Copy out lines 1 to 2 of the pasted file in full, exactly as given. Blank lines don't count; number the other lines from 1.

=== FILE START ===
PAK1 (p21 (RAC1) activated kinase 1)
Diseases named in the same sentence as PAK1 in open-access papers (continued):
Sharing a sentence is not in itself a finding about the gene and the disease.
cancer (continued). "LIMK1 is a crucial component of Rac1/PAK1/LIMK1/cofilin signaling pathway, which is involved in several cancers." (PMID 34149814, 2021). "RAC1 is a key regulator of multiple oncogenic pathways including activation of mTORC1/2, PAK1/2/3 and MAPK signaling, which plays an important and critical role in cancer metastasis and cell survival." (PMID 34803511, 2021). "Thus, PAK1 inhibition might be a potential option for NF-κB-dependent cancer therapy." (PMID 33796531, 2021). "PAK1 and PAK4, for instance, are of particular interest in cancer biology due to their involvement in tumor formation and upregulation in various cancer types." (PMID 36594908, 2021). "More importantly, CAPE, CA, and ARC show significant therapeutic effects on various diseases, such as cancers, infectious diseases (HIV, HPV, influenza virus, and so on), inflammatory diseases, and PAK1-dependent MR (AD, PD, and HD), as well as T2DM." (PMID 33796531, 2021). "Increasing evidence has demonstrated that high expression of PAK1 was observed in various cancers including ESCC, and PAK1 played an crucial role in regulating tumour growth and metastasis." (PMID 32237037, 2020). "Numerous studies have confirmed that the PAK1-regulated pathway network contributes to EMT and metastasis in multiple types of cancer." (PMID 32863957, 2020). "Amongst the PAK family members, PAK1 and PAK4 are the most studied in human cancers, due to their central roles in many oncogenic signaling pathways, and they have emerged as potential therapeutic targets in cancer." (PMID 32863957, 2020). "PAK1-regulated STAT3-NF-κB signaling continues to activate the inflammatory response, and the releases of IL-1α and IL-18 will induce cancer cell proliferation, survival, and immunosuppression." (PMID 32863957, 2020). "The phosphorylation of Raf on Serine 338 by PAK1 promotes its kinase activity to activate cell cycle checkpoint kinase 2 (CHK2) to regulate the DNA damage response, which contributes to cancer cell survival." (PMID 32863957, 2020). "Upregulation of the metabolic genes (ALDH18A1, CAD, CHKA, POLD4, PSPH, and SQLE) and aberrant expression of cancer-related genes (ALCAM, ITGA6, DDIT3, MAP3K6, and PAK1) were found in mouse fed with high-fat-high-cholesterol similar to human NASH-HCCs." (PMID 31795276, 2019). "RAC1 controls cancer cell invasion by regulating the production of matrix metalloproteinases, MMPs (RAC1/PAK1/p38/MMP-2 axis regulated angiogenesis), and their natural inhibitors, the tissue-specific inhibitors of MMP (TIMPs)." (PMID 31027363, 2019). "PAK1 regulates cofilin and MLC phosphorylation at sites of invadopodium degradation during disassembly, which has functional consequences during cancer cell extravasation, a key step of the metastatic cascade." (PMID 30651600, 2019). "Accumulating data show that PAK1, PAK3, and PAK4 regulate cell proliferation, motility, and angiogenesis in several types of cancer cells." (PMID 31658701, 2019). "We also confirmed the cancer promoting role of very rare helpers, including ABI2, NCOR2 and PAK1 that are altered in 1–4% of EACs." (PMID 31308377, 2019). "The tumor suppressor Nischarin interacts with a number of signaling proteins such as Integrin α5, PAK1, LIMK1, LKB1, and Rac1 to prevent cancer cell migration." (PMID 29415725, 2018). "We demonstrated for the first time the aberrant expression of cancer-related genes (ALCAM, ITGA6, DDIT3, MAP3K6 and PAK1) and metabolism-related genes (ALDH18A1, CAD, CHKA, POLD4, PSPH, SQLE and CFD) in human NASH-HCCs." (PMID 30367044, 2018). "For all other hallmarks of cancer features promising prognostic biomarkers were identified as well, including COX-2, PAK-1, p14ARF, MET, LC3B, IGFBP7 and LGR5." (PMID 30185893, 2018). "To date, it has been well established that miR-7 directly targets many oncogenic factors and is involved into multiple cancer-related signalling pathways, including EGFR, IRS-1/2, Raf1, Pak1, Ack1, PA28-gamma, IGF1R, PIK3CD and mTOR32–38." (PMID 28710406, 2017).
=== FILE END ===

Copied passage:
PAK1 (p21 (RAC1) activated kinase 1)
Diseases named in the same sentence as PAK1 in open-access papers (continued):